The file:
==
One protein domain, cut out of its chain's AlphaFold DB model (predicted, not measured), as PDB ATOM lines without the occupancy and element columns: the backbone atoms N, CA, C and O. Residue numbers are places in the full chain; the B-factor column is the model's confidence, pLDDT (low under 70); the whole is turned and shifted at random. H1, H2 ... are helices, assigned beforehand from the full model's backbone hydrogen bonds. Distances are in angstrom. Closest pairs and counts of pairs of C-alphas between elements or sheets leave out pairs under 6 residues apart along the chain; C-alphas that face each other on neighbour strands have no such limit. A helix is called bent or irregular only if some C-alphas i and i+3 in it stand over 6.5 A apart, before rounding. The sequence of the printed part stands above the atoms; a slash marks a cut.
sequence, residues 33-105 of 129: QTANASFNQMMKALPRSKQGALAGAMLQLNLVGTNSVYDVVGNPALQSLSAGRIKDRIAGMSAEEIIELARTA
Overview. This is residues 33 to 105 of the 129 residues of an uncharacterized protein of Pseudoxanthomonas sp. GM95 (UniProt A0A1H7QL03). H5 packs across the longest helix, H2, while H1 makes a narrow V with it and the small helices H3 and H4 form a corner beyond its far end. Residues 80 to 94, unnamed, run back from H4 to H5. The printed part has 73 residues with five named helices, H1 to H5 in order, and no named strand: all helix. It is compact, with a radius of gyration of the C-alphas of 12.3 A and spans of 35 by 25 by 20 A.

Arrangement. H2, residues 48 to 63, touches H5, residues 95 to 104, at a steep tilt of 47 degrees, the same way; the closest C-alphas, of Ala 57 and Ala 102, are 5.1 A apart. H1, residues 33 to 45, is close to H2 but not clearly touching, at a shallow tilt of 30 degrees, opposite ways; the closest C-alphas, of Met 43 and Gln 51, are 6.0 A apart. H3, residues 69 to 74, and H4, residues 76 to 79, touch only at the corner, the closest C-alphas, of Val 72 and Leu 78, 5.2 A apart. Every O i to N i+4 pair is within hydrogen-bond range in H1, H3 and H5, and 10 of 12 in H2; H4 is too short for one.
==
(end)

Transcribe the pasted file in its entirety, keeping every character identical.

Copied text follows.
One protein domain, cut out of its chain's AlphaFold DB model (predicted, not measured), as PDB ATOM lines without the occupancy and element columns: the backbone atoms N, CA, C and O. Residue numbers are places in the full chain; the B-factor column is the model's confidence, pLDDT (low under 70); the whole is turned and shifted at random. H1, H2 ... are helices, assigned beforehand from the full model's backbone hydrogen bonds. Distances are in angstrom. Closest pairs and counts of pairs of C-alphas between elements or sheets leave out pairs under 6 residues apart along the chain; C-alphas that face each other on neighbour strands have no such limit. A helix is called bent or irregular only if some C-alphas i and i+3 in it stand over 6.5 A apart, before rounding. The sequence of the printed part stands above the atoms; a slash marks a cut.
sequence, residues 33-105 of 129: QTANASFNQMMKALPRSKQGALAGAMLQLNLVGTNSVYDVVGNPALQSLSAGRIKDRIAGMSAEEIIELARTA
Overview. This is residues 33 to 105 of the 129 residues of an uncharacterized protein of Pseudoxanthomonas sp. GM95 (UniProt A0A1H7QL03). H5 packs across the longest helix, H2, while H1 makes a narrow V with it and the small helices H3 and H4 form a corner beyond its far end. Residues 80 to 94, unnamed, run back from H4 to H5. The printed part has 73 residues with five named helices, H1 to H5 in order, and no named strand: all helix. It is compact, with a radius of gyration of the C-alphas of 12.3 A and spans of 35 by 25 by 20 A.

Arrangement. H2, residues 48 to 63, touches H5, residues 95 to 104, at a steep tilt of 47 degrees, the same way; the closest C-alphas, of Ala 57 and Ala 102, are 5.1 A apart. H1, residues 33 to 45, is close to H2 but not clearly touching, at a shallow tilt of 30 degrees, opposite ways; the closest C-alphas, of Met 43 and Gln 51, are 6.0 A apart. H3, residues 69 to 74, and H4, residues 76 to 79, touch only at the corner, the closest C-alphas, of Val 72 and Leu 78, 5.2 A apart. Every O i to N i+4 pair is within hydrogen-bond range in H1, H3 and H5, and 10 of 12 in H2; H4 is too short for one.